NATO Official Rules Out Military Intervention in Syria
NATO does not believe that military intervention in Syria would bring any improvement in the security situation there, a senior alliance official said Friday, according to AFP.
Germany's Manfred Lange, Chief of Staff of Supreme Headquarters Allied Powers Europe (SHAPE), said the military was telling leaders that there was no good case for military action and the political process had to be pursued.
"The military advice is (that) there are not sufficient visible signs at the moment that a military intervention could lead to an improvement of the security situation," Lange was quoted as having said.
"The political process has to be pushed forward, sanctions need to take effect. At the moment, this situation cannot be solved by the military in a responsible way," he told a briefing.
He added that with little prospect of action at the United Nations "it is clear that the Alliance doesn't have any military plans on Syria."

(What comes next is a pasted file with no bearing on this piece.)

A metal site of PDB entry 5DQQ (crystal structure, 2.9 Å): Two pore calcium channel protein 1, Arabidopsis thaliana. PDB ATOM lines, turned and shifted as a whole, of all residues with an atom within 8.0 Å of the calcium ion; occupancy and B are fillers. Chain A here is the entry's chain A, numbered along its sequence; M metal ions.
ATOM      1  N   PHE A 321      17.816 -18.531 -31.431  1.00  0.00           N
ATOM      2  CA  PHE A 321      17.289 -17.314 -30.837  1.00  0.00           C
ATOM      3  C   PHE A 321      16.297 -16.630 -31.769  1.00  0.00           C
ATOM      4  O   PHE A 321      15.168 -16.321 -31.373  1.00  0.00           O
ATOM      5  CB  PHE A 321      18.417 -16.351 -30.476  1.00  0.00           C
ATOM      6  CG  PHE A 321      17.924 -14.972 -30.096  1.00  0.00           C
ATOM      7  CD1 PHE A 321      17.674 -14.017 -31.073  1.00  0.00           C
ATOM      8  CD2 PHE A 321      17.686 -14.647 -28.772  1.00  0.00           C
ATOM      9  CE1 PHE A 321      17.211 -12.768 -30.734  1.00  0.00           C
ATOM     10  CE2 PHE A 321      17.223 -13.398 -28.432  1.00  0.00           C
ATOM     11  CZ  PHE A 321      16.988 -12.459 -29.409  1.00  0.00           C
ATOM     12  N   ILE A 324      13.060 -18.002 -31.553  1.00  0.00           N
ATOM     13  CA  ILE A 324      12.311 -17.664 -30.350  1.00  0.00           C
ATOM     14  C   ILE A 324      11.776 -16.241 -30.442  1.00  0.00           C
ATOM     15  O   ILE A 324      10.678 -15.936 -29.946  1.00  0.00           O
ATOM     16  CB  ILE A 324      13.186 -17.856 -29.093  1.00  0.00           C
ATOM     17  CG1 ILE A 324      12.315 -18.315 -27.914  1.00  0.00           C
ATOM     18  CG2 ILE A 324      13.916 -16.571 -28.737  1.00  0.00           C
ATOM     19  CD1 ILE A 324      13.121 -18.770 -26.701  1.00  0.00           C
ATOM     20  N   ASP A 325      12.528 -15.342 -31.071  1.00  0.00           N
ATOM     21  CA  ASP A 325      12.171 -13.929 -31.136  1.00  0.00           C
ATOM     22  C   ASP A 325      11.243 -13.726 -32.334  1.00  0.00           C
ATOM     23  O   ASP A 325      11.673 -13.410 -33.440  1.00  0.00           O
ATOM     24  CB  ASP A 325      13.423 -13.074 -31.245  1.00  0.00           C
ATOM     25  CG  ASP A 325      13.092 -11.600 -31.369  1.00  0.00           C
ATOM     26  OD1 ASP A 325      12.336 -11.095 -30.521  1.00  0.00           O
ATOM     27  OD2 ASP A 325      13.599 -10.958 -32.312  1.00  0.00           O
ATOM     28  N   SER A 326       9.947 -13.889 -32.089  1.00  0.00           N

NATO concluded a seven-month air campaign in Libya last year which helped rebels oust former leader Muammar Qaddafi and there has been speculation such an operation could be repeated in Syria if UN approval was obtained.
Permanent UN Security Council members Russia and China oppose any such intervention, even as the death toll mounts steadily in Syria where rebels are trying to topple President Bashar al-Assad.
Russia and China have used their veto power three times to block UN Security Council resolutions targeting the Syrian regime.
(Arutz Sheva’s North American Desk is keeping you updated until the start of Shabbat in New York. The time posted automatically on all Arutz Sheva articles, however, is Israeli time.)